Posts Tagged ‘Encryption Algorithm

Transport Layer Security Protocol

TLS (Transport Layer Security) was released in response to the Internet community’s demands for a standardized protocol. The IETF provided a venue for the new protocol to be openly discussed, and encouraged developers to provide their input to the protocol.

The TLS protocol was released in January 1999 to create a standard for private communications. The protocol “allows client/server applications to communicate in a way that is designed to prevent eavesdropping,tampering or message forgery.” According to the protocol’s creators, the goals of the TLS protocol are cryptographic security, interoperability, extensibility, and relative efficiency.These goals are achieved through implementation of the TLS protocol on two levels: the TLS Record protocol and the TLS Handshake protocol.

TLS Record Protocol

The TLS Record protocol negotiates a private, reliable connection between the client and the server. Though the Record protocol can be used without encryption, it uses symmetric cryptography keys, to ensure a private connection. This connection is secured through the use of hash functions generated by using a Message Authentication Code.

TLS Handshake Protocol

The TLS Handshake protocol allows authenticated communication to commence between the server and client. This protocol allows the client and server to speak the same language, allowing them to agree upon an encryption algorithm and encryption keys before the selected application protocol begins to send data. Using the same handshake protocol procedure as SSL, TLS provides for authentication of the server, and optionally, the client.

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Encrypting XML Messages

The following instructions describe how to encrypt outgoing responses for a handler or basic virtual service object. You can also configure encryption for service descriptors, in which case the outgoing request is encrypted. The procedure is similar to that described here.

To set up encryption of outgoing responses:

Step 1

While logged on to the console as an Administrator user or as a Privileged user with the Routing role, click Virtual Services link in the navigation menu.

Step 2

Click the name of the virtual service object for which you want to configure XML encryption.

As mentioned, for XML encryption controls to be enabled for the service definition, its message specification must indicate that it is XML data. It cannot be raw byte data, for example, which is the default for non-SOAP HTTP service definitions. The Response Message Specification pane indicates how the message content is treated, whether as XML or as raw byte. If necessary, change message-body handling settings by:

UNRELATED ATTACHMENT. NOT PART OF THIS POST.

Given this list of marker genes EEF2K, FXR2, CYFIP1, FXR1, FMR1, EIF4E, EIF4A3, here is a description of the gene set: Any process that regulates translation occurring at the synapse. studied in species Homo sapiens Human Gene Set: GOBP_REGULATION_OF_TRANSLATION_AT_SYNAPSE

1. Clicking the Edit link in the heading of the Response Message Specification subsection of the Outgoing Response section of the page.
  2. Use the editor’s controls to specify that the handler treat the bodies of outgoing response messages as XML.
  3. Click Save Changes.

Step 3

In the service definition settings page, specify content encryption by clicking the Add Encryption Listor the Enable link in the XML Encryption pane of the message processing section.

Step 4

In the XML Encryption configuration page, use the following controls to specify how encryption occurs:

  1. The public key attribute of the consumer that sent the original request message
  2. The public key used to sign the original request message.
  3. A public key set by an extension created with the ACE XML Gateway SDK. This is onlyavailable if any extensions are on the ACE XML Manager. This ability is useful if an extension performs client authentication and it has access to the user’s public key, which can then be used in message processing.
  4. Any public key that a Consumer Certificate Resource provides to the ACE XML Manager. The Upload button allows you to add as a named Consumer Certificate Resource an XML certificate or keypair from the local file system or by URL.

You can create as many XPath expressions as necessary to select elements to encrypt. For SOAP services, if the expression matches multiple elements in the message, all are encrypted. For HTTP post body, only the first element is matched.

 

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